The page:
These are old ("vintage") electronic games.
|Handheld game somewhat similar to Galaxian or Galaga.|
Handheld game somewhat similar to DigDug.
It's missing the battery cover and instructions, but it works!
A handheld motorized driving game.
I have two of these, but one is missing the battery cover.
Hunt-the-submarine game. Uses LED display to guide the player.
The following exerpt is taken from Electronic Games: Design,
Programming & Troubleshooting, McGraw-Hill, 1979:
Technical Description Code Name: Sector contains a single integrated circuit. This is a custom-make IC which Texas Instruments has designed specifically for Parker Brothers. Based on the TI family of TMS-1000 microprocessors, this IC includes a RAM which can store 64 four-bit words and a ROM which stores 1000 eight-bit words. Also included in the iC are all of the LED drivers. Eleven controls can be reached by pressing a small, recessed button with a ball-point pen. One control adds complexity to the regular program of evasive tactics of the hidden submarine. The other displays the submarine's location and heading.
Click on the image below for an advertisement that ran in Popular Science magazine in the late 1970s.
From Consumer Reports magazine, November 1980:
In Code Name: Sector, your mission, should you choose to accept it, is again to seek and destroy a submarine. Unpack this tabletop game and you're faced with a multicolored playing area about one foot square that looks like a topographic map of a piece of ocean floor, complete with grid lines. A control panel consisting of compass rosette, illuminated display, and various push buttons rises at one end of the playing area.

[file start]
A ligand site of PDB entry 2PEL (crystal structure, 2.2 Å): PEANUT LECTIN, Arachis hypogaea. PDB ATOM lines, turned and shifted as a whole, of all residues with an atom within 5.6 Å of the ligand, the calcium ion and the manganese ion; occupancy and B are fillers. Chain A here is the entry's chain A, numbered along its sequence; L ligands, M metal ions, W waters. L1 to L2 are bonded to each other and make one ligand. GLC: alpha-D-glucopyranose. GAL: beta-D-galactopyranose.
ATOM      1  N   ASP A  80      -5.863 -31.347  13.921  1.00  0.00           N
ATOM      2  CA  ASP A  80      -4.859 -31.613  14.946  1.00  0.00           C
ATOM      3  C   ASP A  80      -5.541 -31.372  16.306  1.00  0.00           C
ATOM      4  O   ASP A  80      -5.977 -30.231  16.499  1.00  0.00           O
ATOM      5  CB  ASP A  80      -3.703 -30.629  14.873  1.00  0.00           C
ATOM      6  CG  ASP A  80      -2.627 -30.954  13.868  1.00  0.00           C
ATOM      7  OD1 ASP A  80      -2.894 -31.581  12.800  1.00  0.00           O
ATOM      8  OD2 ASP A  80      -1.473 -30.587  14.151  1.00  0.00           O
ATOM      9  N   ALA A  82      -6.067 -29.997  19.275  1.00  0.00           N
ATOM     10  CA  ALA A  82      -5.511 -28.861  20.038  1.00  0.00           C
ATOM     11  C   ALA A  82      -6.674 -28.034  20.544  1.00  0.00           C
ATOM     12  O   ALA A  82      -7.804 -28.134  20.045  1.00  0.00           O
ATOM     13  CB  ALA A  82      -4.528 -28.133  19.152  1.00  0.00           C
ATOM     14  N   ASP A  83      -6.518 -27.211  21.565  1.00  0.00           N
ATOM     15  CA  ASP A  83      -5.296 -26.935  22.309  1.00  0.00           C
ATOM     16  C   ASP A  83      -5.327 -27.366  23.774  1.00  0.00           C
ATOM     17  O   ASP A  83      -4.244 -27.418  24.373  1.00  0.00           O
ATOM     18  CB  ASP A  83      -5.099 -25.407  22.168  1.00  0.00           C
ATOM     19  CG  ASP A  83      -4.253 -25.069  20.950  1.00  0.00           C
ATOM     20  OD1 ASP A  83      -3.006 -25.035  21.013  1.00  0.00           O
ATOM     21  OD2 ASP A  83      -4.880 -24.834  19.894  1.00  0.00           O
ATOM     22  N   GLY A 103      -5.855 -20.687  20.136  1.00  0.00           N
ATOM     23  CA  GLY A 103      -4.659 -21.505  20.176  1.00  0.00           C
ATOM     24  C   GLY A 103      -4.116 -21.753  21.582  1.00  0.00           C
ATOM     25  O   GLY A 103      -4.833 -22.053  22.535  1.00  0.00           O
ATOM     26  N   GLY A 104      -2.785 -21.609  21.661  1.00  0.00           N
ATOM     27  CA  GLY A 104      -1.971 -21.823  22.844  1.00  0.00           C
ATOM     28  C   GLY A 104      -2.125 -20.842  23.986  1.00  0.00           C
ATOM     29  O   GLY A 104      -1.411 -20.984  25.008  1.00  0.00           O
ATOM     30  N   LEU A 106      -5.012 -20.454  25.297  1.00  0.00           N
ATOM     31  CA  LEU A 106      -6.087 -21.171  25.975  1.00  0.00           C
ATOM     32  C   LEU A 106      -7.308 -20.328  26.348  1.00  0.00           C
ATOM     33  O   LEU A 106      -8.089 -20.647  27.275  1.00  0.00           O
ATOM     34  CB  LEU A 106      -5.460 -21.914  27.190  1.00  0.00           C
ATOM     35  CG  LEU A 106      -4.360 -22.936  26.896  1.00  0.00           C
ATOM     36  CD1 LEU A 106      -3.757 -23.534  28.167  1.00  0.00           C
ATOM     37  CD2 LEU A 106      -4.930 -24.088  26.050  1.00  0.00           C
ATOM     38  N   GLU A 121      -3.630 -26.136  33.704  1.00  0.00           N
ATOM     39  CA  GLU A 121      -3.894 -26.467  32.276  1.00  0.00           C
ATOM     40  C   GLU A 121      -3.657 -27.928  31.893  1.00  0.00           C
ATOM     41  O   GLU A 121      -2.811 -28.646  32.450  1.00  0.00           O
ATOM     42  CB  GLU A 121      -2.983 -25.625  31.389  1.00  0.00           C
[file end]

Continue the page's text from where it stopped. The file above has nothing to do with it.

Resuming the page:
From Time magazine, December 26, 1977:
A couple of years ago an extraordinary little group managed to get a shoe in Parker Brother's door: a Cambridge astronomer named Robert Doyle, his wife Holly, an astrophysicist who taught at Harvard, and her brother Wendl Thomis, a New York computer software expert. They had given themselves a name, MicroCosmos, like a rock group, and what was more interesting, they had an idea: the use of computers in games. Invited back, they brought a working model of the gadget that became Code Name: Sector. Doyle wants to make a million dollars so he can afford to write books on astronomy and invent on the side.
|Dive for sunken treasure.|
|Board game from Texas Instruments.|
Waco, circa 1972.
This may be the oldest all-electronic handheld game.
|A re-branded Coleco.|
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Last updated March 1, 2008